Posted by: Jack | December 10, 2007

U.S. Constitution – Not a Huge Fan Of It

I should admit, I haven’t taken the time to read the full text or tried to fully comprehend all that is written in the first few sections about the branches of the government, the processes involved in making amendments, etc. I’m more concerned with the list of various amendments currently in place. The whole thing strikes me as a big set of rigid morals. And I feel the world could do away with morality, taking on in it’s place, a well adapted concept of ethics. For clarification (since many use “moral” and “ethical” interchangeably), I understand morals as definitive rulings on what is right and what is wrong. These rulings are generally set in place by an authority — real or imaginary — such as a ruler, government or supernatural being. With morals, the issues are not really debatable. Ethics, on the other hand, are established ideas about right and wrong as they apply to whatever individual or group is concerned.

So, moral type amendments I would do away with:

  • First Part of Amendment 1 – Congress shall make no law respecting an establishment of religion, or prohibiting the free exercise thereof;
    • I could go into way too many details on this one
  • Amendment 2 – A well regulated Militia, being necessary to the security of a free state, the right of the people to keep and bear arms, shall not be infringed.
    • Given the current state of things, I find it necessary to support rights to carry firearms because of the statistics regarding violent crime in the presence-of vs. the lack-of such laws. However, I’m pretty amazed that so many people are totally ok with the amount of firearms which are made available. People always say that if you ban guns, all you do is give criminals the benefit of knowing that others don’t have guns. But what if you ban the production of guns aside from military and enforcement needs? Certainly their will be illegal production but it obviously won’t compare to the market that exists today. And then there are the hunters. If you live in a hunter/gatherer civilization or hunt because it is truly an economically wise means of meeting some of your fundamental needs, then I am willing to listen to your pro-hunting argument. Other than those minuscule minorities, I don’t think it’s justified.
  • Amendment 3 – No soldier shall, in time of peace be quartered in any house, without the consent of the owner, nor in time of war, but in a manner to be prescribed by law.
    • First of all, this doesn’t seem likely to come into play in the future but that’s hardly reason to do away with it. However, if it is going to remain, the last little phrase seems like a direct contradiction to part of Amendment 5: nor shall private property be taken for public use, without just compensation.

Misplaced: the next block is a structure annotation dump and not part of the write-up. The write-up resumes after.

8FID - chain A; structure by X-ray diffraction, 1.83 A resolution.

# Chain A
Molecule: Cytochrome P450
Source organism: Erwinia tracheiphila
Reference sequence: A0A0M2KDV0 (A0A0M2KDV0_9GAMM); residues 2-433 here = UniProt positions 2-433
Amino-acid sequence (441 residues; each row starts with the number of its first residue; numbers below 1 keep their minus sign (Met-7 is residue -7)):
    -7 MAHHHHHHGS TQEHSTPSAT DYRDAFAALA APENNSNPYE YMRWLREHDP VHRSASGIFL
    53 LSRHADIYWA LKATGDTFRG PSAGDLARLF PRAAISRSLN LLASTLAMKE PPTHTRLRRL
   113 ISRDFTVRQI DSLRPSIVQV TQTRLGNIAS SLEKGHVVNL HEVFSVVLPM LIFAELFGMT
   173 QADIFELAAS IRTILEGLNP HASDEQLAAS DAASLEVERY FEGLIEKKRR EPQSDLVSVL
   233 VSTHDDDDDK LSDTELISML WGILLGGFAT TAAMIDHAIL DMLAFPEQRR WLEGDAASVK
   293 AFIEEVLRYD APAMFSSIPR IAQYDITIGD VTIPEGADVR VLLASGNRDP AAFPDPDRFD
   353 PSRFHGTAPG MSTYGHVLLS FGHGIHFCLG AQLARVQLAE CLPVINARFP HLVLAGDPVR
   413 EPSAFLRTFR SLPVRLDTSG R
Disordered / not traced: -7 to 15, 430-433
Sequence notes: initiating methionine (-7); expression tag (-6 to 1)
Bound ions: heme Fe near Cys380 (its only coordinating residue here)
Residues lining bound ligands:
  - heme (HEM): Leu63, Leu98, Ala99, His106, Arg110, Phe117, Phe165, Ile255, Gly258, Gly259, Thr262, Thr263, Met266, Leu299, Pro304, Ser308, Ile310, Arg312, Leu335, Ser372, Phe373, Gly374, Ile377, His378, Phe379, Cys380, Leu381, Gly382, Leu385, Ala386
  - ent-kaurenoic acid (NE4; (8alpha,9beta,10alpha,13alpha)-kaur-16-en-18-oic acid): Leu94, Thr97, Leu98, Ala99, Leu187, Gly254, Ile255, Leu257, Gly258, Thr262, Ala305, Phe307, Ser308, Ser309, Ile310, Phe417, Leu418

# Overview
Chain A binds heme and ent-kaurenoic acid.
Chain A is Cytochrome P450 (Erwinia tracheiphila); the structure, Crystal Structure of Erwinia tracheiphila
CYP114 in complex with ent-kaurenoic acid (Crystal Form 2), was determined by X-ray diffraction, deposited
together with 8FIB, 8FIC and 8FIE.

• Amendment 7 – In suits at common law, where the value in controversy shall exceed twenty dollars, the right of trial by jury shall be preserved…
    • I have no problem with this but think it’s funny that it was deemed necessary to define a minimum value which apparently has not changed with inflation.
  • Amendment 8 – …nor cruel and unusual punishments inflicted
    • Forms of punishment that are actually appropriate such that they correspond directly to the crime committed are usually considered unusual simply because they don’t consist of either a fine, imprisonment, or some combination of the two. Community service is an exception but is generally limited to minor crimes. There was a good Boston Legal episode about the pros of unusual punishment.
  • Amendment 14 – It’s really long but there is one section — which I don’t think I’ve ever read prior to just now — that says you pretty much can’t take any higher office if you’ve previously participated in a rebellion against that office. So where as many countries value their history of revolting and replacing the government, ours denies the possibility to do so. But, I suppose a true revolt would generally involve breaking a law here and there and the constitution would do little to stand in it’s way.

Alright, well I’m getting a little bored with this so I’m sure you are too. But here’s what I’m thinking; there is plenty of good in the constitution but putting it in the constitution just makes it a problem when our society changes…which is happening at an accelerating rate. If those issues were established as regular old laws they wouldn’t be viewed as so absolute and would then be open for adaptation to new situations which could not have been predicted when the law was originally written.

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